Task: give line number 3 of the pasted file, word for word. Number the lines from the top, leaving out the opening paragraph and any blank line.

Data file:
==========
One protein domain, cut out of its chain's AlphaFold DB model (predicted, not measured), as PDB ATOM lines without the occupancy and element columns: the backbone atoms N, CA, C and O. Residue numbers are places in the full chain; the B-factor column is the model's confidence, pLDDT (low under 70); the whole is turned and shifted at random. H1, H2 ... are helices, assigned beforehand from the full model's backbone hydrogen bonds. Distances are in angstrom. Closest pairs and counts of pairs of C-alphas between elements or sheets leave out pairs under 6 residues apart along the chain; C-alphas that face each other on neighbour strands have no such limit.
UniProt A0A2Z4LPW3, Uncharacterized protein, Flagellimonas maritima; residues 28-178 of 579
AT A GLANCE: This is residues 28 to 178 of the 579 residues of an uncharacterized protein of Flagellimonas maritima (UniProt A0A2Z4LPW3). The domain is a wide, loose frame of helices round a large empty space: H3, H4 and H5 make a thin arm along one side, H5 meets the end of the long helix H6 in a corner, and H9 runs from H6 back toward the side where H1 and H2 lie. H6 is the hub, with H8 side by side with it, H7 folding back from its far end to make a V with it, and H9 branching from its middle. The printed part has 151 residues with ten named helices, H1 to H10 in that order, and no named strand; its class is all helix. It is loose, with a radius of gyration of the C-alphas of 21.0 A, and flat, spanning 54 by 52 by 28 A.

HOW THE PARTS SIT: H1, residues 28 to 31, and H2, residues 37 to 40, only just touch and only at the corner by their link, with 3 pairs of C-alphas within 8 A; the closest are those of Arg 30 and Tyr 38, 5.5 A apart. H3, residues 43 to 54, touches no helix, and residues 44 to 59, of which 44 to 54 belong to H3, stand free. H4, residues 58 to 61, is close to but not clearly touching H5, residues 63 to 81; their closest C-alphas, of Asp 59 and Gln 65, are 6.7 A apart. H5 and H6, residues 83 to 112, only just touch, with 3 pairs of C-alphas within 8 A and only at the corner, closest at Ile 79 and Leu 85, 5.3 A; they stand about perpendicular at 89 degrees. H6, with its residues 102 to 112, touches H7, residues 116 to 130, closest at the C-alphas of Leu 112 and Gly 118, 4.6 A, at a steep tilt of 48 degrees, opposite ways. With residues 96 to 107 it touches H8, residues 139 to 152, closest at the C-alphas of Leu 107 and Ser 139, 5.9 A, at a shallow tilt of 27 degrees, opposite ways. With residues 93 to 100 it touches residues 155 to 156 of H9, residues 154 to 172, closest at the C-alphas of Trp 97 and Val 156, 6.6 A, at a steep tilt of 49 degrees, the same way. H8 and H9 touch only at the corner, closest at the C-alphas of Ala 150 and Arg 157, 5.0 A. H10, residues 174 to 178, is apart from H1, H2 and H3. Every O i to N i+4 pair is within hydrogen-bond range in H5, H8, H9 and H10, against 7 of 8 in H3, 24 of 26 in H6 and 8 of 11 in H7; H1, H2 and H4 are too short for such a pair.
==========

HOW THE PARTS SIT: H1, residues 28 to 31, and H2, residues 37 to 40, only just touch and only at the corner by their link, with 3 pairs of C-alphas within 8 A; the closest are those of Arg 30 and Tyr 38, 5.5 A apart. H3, residues 43 to 54, touches no helix, and residues 44 to 59, of which 44 to 54 belong to H3, stand free. H4, residues 58 to 61, is close to but not clearly touching H5, residues 63 to 81; their closest C-alphas, of Asp 59 and Gln 65, are 6.7 A apart. H5 and H6, residues 83 to 112, only just touch, with 3 pairs of C-alphas within 8 A and only at the corner, closest at Ile 79 and Leu 85, 5.3 A; they stand about perpendicular at 89 degrees. H6, with its residues 102 to 112, touches H7, residues 116 to 130, closest at the C-alphas of Leu 112 and Gly 118, 4.6 A, at a steep tilt of 48 degrees, opposite ways. With residues 96 to 107 it touches H8, residues 139 to 152, closest at the C-alphas of Leu 107 and Ser 139, 5.9 A, at a shallow tilt of 27 degrees, opposite ways. With residues 93 to 100 it touches residues 155 to 156 of H9, residues 154 to 172, closest at the C-alphas of Trp 97 and Val 156, 6.6 A, at a steep tilt of 49 degrees, the same way. H8 and H9 touch only at the corner, closest at the C-alphas of Ala 150 and Arg 157, 5.0 A. H10, residues 174 to 178, is apart from H1, H2 and H3. Every O i to N i+4 pair is within hydrogen-bond range in H5, H8, H9 and H10, against 7 of 8 in H3, 24 of 26 in H6 and 8 of 11 in H7; H1, H2 and H4 are too short for such a pair.